Samer Kanjo has been chronicling the destruction of Aleppo since the battle between rebels and government forces began there in July. As the managing editor of Aleppo Today, an opposition news channel covering Syria’s largest city on satellite TV, Kanjo has overseen a steady stream of accounts from the mayhem—from photos of demolished homes and shops to news flashes of tanks rolling through residential streets. He estimates that about half of the city has been either destroyed or badly damaged.
In recent days, a new surge of fighting has seen that destruction reach a fever pitch, with much of the city’s historic souks, the prize of a UNESCO World Heritage site, going up in flames. To Kanjo, the cultural tragedy only served to reinforce a darker theme—that Syrian forces in Aleppo, from his point of view, have become more concerned with wrecking the city than with winning it back. “No government would behave this way unless it was trying to destroy the city,” he says.
Until July, when rebels launched a surprise offensive in Aleppo, it had managed to steer clear of the war gripping other cities such as Homs, as the uprising against Syrian President Bashar al-Assad became an increasingly deadly armed struggle. From the start, the government campaign in Aleppo has relied on an overpowering show of force—launching shells into the city from the outskirts and dropping bombs from the skies, leveling rebel positions and neighborhoods alike. According to an August report by Amnesty International, government forces in Aleppo have frequently targeted civilian areas with “indiscriminate attacks.”
Kanjo has become convinced that standard military objectives are beside the point—houses, factories, and schools, he believes, are targeted on their own, along with key infrastructure such as the water supply. It has not been determined that events like the burning souks and the damaging of one of the city’s main water lines last month were the result of planned regime attacks rather than unintended consequences of the continued fighting. But Human Rights Watch has lambasted the regime for bombing bakeries while residents wait in line for bread. “The regime is targeting regular life in Aleppo,” Kanjo says. “It has nothing to do with fighting a war.”
Numerous reports from Aleppo have shown that some residents blame the rebels for bringing the destruction their way. And many observers say the Assad regime remains convinced it can prevail in Aleppo, the country’s commercial center and a critical center of power. But military analysts see little in the way of a plan for taking it back. “I don’t know whether there’s a coherent, well-planned strategy beyond a heavy reliance on artillery and air power,” says Shashank Joshi, a research fellow at the Royal United Services Institute in Britain.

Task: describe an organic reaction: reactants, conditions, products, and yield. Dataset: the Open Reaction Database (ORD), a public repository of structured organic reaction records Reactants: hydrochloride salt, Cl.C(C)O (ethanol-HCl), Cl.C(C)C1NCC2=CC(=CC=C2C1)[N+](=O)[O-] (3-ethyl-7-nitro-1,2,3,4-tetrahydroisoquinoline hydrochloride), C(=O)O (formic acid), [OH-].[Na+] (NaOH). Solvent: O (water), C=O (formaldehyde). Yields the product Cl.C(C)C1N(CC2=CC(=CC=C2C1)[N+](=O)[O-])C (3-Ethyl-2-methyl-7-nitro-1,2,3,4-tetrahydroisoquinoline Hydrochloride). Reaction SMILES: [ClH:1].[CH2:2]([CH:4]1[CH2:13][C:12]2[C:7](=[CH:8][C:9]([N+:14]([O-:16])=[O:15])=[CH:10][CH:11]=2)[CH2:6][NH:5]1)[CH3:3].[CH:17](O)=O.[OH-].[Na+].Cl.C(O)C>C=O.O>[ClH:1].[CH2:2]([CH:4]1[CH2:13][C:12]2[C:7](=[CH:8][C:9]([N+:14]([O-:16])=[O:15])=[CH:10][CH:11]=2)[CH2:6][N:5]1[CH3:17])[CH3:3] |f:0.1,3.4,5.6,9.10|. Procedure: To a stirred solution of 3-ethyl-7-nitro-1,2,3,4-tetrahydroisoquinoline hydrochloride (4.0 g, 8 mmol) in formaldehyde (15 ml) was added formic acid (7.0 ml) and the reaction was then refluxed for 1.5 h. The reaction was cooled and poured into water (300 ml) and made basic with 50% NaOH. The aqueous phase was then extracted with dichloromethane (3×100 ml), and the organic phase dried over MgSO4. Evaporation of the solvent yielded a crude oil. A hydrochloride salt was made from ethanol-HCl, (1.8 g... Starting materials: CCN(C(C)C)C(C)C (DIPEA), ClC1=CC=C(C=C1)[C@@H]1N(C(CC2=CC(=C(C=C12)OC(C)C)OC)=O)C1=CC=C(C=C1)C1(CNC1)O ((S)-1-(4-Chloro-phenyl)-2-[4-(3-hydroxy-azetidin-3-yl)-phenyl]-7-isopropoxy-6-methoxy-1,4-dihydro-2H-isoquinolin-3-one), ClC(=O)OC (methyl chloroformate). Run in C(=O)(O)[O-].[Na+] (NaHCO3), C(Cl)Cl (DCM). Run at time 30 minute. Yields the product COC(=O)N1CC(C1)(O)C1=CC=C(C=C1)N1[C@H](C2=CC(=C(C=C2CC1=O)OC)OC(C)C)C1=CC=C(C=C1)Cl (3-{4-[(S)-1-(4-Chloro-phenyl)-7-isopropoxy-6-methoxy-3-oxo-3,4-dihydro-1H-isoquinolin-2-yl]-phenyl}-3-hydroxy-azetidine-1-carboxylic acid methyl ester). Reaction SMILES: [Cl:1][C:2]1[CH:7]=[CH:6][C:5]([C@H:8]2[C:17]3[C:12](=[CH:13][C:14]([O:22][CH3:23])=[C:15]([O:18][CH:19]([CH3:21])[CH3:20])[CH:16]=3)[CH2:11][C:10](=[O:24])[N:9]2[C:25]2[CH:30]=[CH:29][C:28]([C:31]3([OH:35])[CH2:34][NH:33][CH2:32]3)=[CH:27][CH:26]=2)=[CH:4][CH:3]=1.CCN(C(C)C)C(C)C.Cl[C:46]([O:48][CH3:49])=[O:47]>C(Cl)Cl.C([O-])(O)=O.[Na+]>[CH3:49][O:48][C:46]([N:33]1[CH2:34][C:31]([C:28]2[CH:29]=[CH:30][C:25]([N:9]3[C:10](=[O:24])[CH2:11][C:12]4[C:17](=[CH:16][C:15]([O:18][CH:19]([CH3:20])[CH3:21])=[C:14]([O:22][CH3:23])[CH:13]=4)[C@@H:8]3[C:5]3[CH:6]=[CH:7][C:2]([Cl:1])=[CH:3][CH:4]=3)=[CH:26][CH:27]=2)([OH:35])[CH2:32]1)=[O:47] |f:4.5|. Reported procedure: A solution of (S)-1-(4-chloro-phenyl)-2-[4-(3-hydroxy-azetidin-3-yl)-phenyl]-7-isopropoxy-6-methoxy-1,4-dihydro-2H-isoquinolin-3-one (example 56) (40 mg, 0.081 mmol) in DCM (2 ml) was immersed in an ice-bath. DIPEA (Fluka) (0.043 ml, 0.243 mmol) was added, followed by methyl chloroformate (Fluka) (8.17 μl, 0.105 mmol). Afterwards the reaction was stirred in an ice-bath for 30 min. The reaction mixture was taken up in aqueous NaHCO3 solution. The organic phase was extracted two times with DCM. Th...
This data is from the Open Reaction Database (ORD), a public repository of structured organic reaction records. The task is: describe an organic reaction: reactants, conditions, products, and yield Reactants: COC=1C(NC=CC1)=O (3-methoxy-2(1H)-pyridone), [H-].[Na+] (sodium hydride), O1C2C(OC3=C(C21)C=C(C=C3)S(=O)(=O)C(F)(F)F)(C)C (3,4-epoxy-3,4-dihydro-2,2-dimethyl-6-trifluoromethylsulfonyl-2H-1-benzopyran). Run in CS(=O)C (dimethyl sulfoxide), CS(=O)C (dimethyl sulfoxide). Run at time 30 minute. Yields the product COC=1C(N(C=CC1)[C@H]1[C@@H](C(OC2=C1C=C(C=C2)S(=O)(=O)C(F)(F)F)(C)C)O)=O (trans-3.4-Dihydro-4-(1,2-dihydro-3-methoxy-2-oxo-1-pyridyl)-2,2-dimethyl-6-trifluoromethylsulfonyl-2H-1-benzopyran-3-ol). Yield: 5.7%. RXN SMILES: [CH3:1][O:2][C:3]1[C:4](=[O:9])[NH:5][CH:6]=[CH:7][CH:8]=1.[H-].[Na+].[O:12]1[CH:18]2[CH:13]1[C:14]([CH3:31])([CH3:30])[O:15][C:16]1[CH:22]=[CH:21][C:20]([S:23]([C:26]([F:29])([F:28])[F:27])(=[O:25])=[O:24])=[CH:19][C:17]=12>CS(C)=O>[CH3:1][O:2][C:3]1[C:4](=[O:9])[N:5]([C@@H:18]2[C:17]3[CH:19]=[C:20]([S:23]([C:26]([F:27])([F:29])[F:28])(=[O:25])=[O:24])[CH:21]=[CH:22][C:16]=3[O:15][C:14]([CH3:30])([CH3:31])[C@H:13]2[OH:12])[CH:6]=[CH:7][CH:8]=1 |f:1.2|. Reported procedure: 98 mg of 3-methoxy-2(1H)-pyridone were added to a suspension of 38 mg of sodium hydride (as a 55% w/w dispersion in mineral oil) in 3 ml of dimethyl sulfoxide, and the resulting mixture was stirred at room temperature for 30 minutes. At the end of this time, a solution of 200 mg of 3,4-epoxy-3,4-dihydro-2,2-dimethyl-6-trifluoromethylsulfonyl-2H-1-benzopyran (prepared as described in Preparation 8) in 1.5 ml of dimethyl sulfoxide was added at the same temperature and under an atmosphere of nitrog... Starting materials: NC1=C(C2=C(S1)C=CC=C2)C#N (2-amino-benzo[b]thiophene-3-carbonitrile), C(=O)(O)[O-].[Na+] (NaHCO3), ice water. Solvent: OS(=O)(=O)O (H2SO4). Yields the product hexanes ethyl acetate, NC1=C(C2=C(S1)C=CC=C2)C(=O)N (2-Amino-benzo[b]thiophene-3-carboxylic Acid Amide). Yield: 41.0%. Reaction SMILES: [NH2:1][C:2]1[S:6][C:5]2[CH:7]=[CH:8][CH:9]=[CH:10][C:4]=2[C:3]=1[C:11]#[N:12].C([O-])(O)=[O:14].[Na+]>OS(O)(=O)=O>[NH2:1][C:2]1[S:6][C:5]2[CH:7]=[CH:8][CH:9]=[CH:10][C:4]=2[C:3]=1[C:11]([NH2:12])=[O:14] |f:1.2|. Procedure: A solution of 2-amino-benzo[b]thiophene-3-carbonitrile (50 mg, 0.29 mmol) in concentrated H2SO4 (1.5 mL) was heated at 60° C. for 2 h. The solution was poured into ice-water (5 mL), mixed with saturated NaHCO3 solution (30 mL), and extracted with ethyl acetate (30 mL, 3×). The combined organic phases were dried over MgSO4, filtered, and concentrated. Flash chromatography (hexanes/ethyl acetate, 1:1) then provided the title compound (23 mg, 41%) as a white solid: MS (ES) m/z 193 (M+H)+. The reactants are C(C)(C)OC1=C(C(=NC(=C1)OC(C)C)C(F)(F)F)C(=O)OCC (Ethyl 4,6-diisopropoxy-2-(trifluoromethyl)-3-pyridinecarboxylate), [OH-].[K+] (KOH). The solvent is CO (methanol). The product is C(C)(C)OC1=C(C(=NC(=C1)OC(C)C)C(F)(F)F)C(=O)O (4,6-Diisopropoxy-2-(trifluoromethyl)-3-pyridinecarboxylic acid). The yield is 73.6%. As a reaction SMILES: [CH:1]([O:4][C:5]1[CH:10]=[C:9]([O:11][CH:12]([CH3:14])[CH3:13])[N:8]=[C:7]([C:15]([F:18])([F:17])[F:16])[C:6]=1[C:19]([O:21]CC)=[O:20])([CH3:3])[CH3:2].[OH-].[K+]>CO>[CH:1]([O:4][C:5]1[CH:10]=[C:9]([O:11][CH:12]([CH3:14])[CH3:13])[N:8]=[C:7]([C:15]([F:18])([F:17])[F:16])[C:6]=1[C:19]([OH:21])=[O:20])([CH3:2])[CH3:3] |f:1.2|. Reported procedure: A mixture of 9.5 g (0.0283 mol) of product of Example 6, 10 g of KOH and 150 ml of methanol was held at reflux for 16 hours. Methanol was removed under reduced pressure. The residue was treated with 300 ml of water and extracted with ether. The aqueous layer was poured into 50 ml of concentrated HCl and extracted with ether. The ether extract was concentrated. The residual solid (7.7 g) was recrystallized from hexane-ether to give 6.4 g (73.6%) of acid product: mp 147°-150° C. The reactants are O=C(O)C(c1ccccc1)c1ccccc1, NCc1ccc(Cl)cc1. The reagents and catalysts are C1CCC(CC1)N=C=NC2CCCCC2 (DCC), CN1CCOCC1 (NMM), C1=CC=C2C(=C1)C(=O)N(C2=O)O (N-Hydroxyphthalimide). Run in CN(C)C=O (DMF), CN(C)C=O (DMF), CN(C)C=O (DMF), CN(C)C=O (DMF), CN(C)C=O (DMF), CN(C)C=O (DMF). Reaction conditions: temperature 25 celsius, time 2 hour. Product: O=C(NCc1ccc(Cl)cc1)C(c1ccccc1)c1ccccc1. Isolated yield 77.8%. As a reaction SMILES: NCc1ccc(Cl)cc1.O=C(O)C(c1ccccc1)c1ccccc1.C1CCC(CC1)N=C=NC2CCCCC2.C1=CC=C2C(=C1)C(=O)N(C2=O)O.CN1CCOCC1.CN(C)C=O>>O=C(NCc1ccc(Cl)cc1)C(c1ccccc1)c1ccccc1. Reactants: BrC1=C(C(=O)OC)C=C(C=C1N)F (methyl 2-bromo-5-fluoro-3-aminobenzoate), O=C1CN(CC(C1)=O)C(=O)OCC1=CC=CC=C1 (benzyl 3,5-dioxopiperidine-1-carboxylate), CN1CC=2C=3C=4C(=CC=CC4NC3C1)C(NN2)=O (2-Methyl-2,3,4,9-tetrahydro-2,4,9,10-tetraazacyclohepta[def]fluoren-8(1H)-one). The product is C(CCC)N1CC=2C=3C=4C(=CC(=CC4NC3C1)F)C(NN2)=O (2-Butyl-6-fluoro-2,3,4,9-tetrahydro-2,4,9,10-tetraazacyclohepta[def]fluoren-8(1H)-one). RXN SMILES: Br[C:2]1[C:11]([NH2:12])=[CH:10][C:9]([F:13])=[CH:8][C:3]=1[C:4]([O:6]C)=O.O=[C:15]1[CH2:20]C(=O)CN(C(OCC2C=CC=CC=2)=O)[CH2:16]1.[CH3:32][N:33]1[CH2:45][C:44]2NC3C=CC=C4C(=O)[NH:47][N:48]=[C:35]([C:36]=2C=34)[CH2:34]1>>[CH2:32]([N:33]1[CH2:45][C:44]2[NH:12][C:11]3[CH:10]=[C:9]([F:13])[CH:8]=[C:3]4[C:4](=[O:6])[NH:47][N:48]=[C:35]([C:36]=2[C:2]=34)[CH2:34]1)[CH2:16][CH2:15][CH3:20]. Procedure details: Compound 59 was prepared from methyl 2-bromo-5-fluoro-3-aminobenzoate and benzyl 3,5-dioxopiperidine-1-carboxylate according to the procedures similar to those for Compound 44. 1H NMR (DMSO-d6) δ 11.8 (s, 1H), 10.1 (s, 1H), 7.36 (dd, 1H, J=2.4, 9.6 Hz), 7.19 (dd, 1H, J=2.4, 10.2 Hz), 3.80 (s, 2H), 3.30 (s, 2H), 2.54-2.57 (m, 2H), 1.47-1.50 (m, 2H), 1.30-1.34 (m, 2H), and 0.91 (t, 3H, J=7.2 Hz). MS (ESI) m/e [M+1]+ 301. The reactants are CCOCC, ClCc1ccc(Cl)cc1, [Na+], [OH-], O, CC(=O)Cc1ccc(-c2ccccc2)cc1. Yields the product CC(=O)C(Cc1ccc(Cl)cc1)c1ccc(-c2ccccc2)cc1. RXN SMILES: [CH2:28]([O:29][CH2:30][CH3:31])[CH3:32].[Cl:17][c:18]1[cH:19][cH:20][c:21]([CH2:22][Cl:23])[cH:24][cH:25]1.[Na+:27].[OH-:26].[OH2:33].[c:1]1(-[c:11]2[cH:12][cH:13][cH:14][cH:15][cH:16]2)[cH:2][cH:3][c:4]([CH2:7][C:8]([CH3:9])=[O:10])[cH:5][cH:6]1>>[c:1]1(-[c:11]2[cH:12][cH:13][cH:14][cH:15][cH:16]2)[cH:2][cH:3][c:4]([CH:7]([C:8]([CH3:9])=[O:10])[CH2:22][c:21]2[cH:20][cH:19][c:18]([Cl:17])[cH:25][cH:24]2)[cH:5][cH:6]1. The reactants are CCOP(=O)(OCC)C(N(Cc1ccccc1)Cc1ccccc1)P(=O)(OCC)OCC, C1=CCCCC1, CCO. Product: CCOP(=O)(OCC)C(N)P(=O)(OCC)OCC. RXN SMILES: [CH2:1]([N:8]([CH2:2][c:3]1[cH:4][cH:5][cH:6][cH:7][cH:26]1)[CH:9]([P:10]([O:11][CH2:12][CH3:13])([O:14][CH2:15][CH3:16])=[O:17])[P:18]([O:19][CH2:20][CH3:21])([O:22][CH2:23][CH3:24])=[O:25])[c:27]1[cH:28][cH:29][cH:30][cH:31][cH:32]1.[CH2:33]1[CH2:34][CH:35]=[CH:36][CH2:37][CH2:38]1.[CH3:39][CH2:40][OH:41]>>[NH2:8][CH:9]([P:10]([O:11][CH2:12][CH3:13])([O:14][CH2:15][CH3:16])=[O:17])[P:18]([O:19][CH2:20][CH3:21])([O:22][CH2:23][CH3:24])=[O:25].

Instead, as elsewhere in the country, analysts say, the regime seems to be holding violently to those areas it can control, while bringing devastation to those that it can’t. “The regime uses scorched-earth tactics throughout the country—destroying homes and shops, burning fields,” says Jeffrey White, a defense fellow at the Washington Institute for Near East Policy.
While the rebels don’t seem ready to make any game-changing gains of their own in what is often described as a stalemate, many believe that time in Aleppo is on their side. Some see the Assad regime’s rampant destruction of the city as a sign that it has already conceded the fight, reasoning that it plans to weaken the city as much as possible before leaving it to them. “There is so much money and power in Aleppo,” says Maajid Raslan, a rebel from the seaside city of Latakia who is based in the rebel-controlled mountains on its outskirts. “The regime wants to destroy everything possible in Aleppo before it pulls out.”
Raslan believes a retreating regime army would be headed his way. As Assad’s grip on power weakens, there has been speculation over a potential “plan B,” in which the regime retreats to its Latakia stronghold, where the population, unlike in much of Sunni-majority Syria, is predominately Alawite—the offshoot of Shia Islam that makes up the backbone of the Assad regime.
Many in the opposition reject the idea of a Sunni-Alawite divide, insisting that their uprising puts aside sectarian concerns. And they say Latakia would be far from welcoming as a new base for the regime—“A lot of Alawites are against Assad, just like us,” Raslan says. The plausibility of an Alawite enclave, meanwhile, has been a subject for debate. “I'm skeptical of the idea that there is a concerted policy to alter ethnic balances in preparation of an Alawite state, even if the policy in Aleppo could be described as ‘scorched earth,’” Joshi says. “I have seen little sign that there's any appetite for internal secession.”
But Joshua Landis, a Syria expert at the University of Oklahoma and author of the Syria Comment blog, points out that one thing is clear—the Assad regime seems to be running out of options for keeping control of Aleppo, and the stakes in the city are extremely high. “If you’re trying to hold onto the rest of the country, you can’t allow the rebels to have a jewel like Aleppo, which is the source of so much money and commerce, intact. You can’t hand them this golden goose,” he says. “So the idea of a scorched-earth policy has a certain validity to it. It’s not always how the opposition thinks of it—they just say Assad is destroying Syria because he’s evil. But he’d sooner destroy neighborhoods than let them go to the opposition.”
The regime’s apparent strategy, Landis adds, seems to be one that says: “I cannot let them have this for free.”